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Identity Of Indian Emigrants Essay

1499 words - 6 pages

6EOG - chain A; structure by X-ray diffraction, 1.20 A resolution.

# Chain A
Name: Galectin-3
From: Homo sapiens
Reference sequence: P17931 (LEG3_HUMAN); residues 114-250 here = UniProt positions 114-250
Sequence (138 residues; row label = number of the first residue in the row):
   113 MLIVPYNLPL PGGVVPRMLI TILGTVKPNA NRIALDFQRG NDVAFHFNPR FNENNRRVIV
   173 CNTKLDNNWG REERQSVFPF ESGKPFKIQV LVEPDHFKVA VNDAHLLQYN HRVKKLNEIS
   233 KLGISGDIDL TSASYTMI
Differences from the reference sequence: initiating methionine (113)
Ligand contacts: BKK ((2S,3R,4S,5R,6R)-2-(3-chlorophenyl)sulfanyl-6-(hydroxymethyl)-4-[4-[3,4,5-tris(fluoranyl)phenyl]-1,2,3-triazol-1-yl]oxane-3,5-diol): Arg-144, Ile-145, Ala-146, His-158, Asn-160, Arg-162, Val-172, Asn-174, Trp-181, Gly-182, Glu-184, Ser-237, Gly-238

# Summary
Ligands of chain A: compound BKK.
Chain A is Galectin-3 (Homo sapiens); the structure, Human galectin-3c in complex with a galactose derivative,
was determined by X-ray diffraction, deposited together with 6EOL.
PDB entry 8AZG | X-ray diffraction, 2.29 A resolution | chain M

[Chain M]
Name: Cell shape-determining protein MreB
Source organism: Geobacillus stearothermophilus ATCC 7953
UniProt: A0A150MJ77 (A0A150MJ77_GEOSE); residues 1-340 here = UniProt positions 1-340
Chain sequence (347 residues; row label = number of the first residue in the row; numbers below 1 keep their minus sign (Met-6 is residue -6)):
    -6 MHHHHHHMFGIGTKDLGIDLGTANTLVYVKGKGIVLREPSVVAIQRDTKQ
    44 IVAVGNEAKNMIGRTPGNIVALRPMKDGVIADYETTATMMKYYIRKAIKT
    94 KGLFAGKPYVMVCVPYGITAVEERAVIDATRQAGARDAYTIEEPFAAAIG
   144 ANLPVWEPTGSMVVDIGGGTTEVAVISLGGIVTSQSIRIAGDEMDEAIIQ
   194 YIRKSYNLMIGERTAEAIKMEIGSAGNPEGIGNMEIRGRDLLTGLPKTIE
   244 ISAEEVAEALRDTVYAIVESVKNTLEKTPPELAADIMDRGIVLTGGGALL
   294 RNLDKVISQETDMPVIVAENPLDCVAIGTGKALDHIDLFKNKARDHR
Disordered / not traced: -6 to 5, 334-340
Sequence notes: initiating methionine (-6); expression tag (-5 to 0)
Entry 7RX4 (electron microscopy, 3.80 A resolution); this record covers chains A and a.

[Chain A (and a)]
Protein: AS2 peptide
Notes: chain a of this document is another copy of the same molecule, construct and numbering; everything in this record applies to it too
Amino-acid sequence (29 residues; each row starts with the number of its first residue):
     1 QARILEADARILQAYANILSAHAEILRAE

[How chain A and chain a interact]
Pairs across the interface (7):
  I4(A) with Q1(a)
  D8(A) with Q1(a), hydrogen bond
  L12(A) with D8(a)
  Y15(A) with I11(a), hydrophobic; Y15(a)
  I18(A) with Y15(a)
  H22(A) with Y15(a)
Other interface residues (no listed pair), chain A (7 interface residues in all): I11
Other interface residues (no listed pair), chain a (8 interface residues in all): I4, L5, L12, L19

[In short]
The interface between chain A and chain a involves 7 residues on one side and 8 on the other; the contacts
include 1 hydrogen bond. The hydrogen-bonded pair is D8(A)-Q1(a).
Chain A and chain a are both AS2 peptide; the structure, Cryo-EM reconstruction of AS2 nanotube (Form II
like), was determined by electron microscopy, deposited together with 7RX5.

Identity of Indian EmigrantsHugh Tinker's The Banyan Tree is an intensely researched study of the enormous complexities behind the emigration of the citizens of India, Pakistan and Bangladesh. It is a survey of the Indian communities in foreign countries, in a broader scope, mainly relying on the author's knowledge of the Indian diaspora, supported by secondary sources for data. Tinker describes two distinct impressions about the status of Indian emigrants. One is that of exploiters who create Indian colonies in the land where they settle, and the other is of victims of circumstances who need to accept the dominance of the host country. The book evaluates themes like second-class citizenship, minorities, social and economic integration of Indian emigrants in various countries. This essay will investigate the notion of identity and how it defines Indian emigrants and their future generations on foreign soil.Banyan tree, which is the national tree of India, starts its life as an epiphyte (a plant that grows on another plant) when its seeds grow in the cracks of a host tree (and sometimes on structures like buildings). In his book, Tinker uses banyan tree as a metaphor for the Indians who emigrate from their motherland to form new societies abroad. Tinker quotes Rabindranath Tagore's excerpt about banyan trees where he says, "The civilization of India, like the banyan tree, has shed its beneficent shade away from its own birthplace.. India can live and grow by spreading abroad." This quote is a good summary of the theme Tinker uses to portray his arguments in the book. By grouping Indians by communities, Tinker provides a detailed analysis of the composition of the soil where the banyan tree grows, and recognizes each seed, nutrient, mineral, and most importantly, each source of blight of the Indian emigration. [1: Tinker. Pg I]When structuring the chapters of the book, Indians of Srilanka and South Africa are grouped together in one chapter as they are permanent second-class citizens of the respective countries. One of the chapters focuses on the community of sugarcane workers in Fiji, Mauritius, Trinidad and Guyana. The Indians in Malaysia, Kenya and Tanzania come together in another chapter because of their economic power and political influence in the host countries. In this way, Tinker characterizes the Indian communities with a world-wide perspective among different chapters. On the other hand, different scholars, like P. K. Balachandran, criticize the structuring of the book. When looking through the lens of a critic, it is evident that for a reader who is unfamiliar with the subject, the book would seem like a journal of information that lacks a coherent argument. To make the book an easier and a more rewarding read, Tinker could have divided the chapters by first presenting country-wise data, followed by analytical chapters.Tinker says, "The banyan tree has thrust down roots in soil which is stony, sandy, marshy,…its similarity to...

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